SCG Cotton Marketing News: November 16, 2012

November Report More of the Same

Click here to download Volume 10, Number 24 (November 16, 2012) of the Cotton Market News. The newsletter is sponsored by Southern Cotton Growers, Inc.

Spot cash prices for 41-4/34 are 225 points under December futures and only 53 points under March.  March futures are currently at a discount to (less than) December.  This typically reflects uncertainty or anticipated weakness in demand but, this year, may also reflect near-term quality concerns with the crop (need for tenderable grades).

The market continues to hold above the 70-cent level.  March is currently just over 72½.  Prices have improved a bit—up 2 cents for the week.
USDA’s November production and supply-demand numbers show continuation of the trend that has hammered the market for the better part 6 months—stagnant and eroding demand and increased World stocks.  At the end of the 2012 crop marketing year on July 31, 2013 it’s now projected we’ll carry 80.3 million bales of old-crop cotton into the 2013 production and marketing year.  That’s a record level by a long shot and to put that into perspective—that’s 9 months of use before the first boll of 2013 cotton is even picked.

This month’s report also dropped World demand slightly from 106.9 to 106.3 million bales.  On the demand side, it’s been death by hundreds of little paper cuts.  For the 2011-12 marketing year, World use was 103.17 million bales.  For the 2012-13 crop year, use/demand was once estimated at almost 110 million bales—which would have been quite and improvement.  But since then, the monthly estimates have trended down.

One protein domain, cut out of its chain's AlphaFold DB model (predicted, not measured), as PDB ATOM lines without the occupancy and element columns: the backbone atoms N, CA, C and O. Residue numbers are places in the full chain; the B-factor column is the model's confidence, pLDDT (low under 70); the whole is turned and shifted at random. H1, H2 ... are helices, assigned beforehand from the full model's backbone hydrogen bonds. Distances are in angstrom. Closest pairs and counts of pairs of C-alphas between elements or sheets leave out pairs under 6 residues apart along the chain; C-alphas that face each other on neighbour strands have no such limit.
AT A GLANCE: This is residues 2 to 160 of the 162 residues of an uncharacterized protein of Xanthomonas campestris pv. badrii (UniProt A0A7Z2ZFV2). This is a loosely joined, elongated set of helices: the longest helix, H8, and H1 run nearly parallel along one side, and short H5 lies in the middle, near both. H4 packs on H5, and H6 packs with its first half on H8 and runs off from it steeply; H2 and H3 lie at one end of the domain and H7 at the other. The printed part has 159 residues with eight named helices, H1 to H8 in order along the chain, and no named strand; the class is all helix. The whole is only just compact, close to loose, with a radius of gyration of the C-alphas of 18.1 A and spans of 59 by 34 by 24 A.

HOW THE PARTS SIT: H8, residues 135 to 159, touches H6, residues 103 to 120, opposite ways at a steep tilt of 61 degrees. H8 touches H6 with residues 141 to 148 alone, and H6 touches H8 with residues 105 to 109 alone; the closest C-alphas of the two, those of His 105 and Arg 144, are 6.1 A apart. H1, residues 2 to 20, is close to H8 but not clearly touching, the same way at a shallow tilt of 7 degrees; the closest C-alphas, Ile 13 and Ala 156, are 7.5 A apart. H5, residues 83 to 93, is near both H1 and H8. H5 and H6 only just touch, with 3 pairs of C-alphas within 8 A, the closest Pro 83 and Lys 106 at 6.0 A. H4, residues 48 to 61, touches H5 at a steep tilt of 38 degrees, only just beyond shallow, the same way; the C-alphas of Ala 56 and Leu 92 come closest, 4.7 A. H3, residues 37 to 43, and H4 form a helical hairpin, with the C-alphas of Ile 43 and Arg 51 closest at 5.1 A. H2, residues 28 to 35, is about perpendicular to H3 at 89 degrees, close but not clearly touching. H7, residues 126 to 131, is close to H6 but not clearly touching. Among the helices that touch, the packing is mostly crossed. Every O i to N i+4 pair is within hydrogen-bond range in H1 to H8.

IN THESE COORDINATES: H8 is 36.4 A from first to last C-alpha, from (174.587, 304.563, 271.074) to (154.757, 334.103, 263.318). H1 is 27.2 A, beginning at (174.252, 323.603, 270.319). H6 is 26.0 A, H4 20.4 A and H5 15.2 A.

New crop futures (Dec13) are currently between 76 and 77 cents.  At this price, acreage will be down significantly—shifting to soybeans and corn.  As we look ahead, there are many factors that ultimately will play into price direction for the 2013 crop.

A key factor will be China’s policy on managing its stocks/reserves.  China holds almost ½ of all World stocks.  China’s stocks policies will impact its demand for imports and thus US exports.   The 2013 price outlook will not improve significantly just because acreage and production are reduced.  Better prices, in 2013-14 or beyond, depend on improved demand and working down the now burdensome level of stocks.

Don Shurley
University of Georgia

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